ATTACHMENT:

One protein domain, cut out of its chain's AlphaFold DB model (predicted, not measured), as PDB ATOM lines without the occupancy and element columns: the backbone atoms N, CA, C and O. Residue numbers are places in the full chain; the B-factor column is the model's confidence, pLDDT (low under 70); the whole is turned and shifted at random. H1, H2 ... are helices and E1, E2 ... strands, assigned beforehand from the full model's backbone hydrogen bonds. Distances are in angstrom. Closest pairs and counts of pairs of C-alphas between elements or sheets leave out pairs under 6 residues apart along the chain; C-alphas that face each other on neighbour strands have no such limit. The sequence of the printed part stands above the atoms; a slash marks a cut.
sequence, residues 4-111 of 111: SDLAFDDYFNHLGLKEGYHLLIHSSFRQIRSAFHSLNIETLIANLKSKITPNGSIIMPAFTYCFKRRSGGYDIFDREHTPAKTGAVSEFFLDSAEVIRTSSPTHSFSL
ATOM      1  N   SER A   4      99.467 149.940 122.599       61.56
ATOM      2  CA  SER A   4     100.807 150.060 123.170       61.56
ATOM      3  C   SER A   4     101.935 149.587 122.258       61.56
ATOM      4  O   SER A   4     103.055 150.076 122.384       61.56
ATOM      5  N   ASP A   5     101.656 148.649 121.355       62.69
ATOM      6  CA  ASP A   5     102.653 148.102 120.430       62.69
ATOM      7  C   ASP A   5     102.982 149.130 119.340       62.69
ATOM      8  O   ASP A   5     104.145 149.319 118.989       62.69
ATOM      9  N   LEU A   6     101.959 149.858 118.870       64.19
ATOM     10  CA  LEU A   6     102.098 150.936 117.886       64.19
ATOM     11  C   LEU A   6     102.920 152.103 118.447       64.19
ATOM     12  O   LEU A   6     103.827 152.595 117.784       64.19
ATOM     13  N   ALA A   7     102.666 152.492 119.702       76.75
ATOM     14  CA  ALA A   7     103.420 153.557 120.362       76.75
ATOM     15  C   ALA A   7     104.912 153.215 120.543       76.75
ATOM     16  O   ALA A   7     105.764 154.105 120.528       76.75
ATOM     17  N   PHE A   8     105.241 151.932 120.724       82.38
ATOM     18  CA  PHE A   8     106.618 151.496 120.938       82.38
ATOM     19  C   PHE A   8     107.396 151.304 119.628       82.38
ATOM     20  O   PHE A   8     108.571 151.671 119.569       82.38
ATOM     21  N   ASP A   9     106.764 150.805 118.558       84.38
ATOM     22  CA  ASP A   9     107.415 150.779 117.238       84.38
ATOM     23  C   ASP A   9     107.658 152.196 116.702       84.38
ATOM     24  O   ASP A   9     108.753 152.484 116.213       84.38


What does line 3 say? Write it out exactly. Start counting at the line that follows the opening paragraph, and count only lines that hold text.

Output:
ATOM      2  CA  SER A   4     100.807 150.060 123.170       61.56